John: You gotta ask for the opportunity. Don't wait for an invitation without some prompting of your own. We don't have a manager so it's "every band for himself". A bit of aggression is necessary from the bands. We play most of our shows well outside of our home state of California, so travel expenses are the biggest consideration. Shipping gear is a really big hassle and expense and you have to be as prepared as possible to use unfamiliar equipment to produce familiar sounds.

Jerry: Yes, we would like to play more concerts and it is possible. Just need to get in the right situation. Also this type of music is something I think more people would enjoy and should have more media exposure. I think more people would get into it if they know it was around... There is more for your money from this music: it is not just a 3 minute Pop song and I am not bashing Pop. Look, The Beatles had a prog album and their last record had a prog style side to it with songs running into each other. So I think that prog can get big just like all the other types of music that seam to come back around again and again.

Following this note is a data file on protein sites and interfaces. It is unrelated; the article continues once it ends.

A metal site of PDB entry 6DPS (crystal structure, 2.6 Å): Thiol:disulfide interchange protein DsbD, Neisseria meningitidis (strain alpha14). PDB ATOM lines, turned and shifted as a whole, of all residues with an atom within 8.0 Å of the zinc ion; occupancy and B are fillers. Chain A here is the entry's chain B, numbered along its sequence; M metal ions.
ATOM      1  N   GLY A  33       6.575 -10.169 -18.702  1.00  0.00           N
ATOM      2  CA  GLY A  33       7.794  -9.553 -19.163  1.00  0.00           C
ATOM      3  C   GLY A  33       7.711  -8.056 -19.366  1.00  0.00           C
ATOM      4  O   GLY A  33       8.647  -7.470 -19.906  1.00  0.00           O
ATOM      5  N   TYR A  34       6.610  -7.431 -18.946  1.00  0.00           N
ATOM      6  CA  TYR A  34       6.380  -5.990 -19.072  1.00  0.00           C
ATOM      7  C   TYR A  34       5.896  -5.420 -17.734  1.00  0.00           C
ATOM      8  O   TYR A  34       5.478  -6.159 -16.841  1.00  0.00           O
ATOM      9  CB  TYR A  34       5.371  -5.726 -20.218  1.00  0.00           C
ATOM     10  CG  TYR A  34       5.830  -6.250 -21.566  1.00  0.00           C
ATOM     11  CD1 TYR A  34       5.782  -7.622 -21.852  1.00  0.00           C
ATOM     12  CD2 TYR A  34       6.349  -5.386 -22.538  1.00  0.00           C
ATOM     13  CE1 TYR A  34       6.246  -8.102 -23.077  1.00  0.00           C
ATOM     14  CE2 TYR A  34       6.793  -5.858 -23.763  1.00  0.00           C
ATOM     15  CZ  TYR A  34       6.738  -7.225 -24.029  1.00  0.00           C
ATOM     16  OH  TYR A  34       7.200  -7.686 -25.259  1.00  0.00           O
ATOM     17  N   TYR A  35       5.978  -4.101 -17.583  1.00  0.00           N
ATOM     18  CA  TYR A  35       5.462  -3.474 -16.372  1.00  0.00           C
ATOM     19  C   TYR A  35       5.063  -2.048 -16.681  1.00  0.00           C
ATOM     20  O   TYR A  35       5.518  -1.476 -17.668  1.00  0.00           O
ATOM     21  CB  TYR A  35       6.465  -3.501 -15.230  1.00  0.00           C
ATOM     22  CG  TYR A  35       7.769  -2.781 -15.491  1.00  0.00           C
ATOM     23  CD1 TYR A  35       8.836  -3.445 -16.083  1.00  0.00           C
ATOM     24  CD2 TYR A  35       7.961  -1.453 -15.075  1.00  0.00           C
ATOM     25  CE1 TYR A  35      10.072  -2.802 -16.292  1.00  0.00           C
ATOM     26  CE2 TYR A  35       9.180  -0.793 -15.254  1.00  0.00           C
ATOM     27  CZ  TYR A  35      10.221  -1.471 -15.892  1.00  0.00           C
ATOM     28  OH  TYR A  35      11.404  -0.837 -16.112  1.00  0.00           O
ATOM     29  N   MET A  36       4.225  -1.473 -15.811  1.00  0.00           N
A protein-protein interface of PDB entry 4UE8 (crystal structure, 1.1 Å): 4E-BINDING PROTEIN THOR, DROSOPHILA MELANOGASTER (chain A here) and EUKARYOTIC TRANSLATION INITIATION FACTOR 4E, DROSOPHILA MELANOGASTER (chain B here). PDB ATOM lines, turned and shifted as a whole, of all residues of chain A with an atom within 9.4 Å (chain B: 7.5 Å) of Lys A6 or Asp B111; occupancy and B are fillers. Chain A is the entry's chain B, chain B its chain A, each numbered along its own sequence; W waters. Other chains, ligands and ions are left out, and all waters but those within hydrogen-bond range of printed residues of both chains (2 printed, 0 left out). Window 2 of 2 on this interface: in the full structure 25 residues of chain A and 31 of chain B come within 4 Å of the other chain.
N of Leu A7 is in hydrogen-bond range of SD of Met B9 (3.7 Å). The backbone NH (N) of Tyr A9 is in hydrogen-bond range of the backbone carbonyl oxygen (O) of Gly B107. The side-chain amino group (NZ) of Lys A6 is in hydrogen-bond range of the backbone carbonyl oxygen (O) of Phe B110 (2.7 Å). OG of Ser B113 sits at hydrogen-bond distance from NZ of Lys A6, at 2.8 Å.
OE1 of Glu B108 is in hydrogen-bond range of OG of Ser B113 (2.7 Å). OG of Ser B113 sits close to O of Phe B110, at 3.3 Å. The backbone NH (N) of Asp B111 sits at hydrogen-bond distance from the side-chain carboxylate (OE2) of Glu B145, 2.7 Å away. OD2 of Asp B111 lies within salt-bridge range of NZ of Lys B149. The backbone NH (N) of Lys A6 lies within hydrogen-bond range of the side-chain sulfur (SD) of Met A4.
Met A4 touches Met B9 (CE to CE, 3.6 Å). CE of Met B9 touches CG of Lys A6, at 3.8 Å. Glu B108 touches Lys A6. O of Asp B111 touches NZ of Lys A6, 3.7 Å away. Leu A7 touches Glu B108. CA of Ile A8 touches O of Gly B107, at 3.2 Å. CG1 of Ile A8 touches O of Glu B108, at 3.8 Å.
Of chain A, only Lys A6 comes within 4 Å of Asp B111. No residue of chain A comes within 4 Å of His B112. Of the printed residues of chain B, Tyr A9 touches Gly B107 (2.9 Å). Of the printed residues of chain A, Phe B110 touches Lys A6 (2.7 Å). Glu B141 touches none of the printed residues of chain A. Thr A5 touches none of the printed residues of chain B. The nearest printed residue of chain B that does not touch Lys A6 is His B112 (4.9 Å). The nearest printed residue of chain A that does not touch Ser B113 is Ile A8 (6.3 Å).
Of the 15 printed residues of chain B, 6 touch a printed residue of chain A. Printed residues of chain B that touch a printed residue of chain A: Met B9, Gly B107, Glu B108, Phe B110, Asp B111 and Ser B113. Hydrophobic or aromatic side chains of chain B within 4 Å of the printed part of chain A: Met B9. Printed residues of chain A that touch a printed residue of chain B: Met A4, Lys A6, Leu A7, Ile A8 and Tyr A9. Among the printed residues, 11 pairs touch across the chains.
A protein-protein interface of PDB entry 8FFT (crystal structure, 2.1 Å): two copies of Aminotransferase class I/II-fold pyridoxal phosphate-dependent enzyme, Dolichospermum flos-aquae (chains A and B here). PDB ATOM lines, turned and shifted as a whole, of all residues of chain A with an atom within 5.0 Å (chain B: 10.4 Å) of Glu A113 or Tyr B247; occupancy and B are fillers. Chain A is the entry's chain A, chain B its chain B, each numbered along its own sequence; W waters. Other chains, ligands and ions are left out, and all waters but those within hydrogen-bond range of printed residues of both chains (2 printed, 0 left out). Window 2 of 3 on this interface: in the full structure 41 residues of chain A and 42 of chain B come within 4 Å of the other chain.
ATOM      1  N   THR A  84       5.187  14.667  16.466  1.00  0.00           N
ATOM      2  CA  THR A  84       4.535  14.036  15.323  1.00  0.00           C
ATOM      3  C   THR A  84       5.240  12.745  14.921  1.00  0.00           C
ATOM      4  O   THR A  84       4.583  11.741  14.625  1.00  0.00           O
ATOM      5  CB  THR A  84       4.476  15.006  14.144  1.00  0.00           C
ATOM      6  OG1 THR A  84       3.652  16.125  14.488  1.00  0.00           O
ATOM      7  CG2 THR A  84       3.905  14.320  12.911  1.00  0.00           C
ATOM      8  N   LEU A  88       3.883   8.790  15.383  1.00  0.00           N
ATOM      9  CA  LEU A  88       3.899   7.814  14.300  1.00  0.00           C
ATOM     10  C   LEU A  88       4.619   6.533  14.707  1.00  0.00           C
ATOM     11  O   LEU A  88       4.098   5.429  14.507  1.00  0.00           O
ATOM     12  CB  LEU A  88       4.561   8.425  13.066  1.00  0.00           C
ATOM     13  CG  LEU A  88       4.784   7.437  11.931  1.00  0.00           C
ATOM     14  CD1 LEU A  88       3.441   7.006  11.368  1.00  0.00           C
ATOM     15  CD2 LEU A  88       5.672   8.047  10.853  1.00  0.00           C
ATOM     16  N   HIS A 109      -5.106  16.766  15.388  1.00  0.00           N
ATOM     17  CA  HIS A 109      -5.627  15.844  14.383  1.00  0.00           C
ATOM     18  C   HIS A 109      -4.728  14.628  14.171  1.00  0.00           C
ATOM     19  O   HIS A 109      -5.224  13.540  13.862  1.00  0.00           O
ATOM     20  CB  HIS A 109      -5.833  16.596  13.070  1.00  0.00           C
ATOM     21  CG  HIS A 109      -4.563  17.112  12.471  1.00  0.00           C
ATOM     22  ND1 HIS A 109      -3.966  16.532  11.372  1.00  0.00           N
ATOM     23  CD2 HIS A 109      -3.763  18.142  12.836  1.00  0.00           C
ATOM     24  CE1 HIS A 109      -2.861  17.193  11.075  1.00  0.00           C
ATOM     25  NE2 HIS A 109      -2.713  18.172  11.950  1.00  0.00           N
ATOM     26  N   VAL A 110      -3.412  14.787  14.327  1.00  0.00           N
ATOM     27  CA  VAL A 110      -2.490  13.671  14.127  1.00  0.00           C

Your debut received great reviews, you were heralded as the 'new Spock's Beard' or the 'new Marillion'. So you have these expectations upon you from the prog community. Yet at the same time, receiving more widespread attention beyond prog fans is difficult. How do you feel about how you've been received?

Kerry: "Blown away" pretty much describes how I feel LOL. We've been lucky in that the prog community has largely embraced us as a presence to be acknowledged – those fans are very, very discriminating so to be generally accepted within the community is a huge accomplishment. We're very lucky and very gratified at the reception, please believe.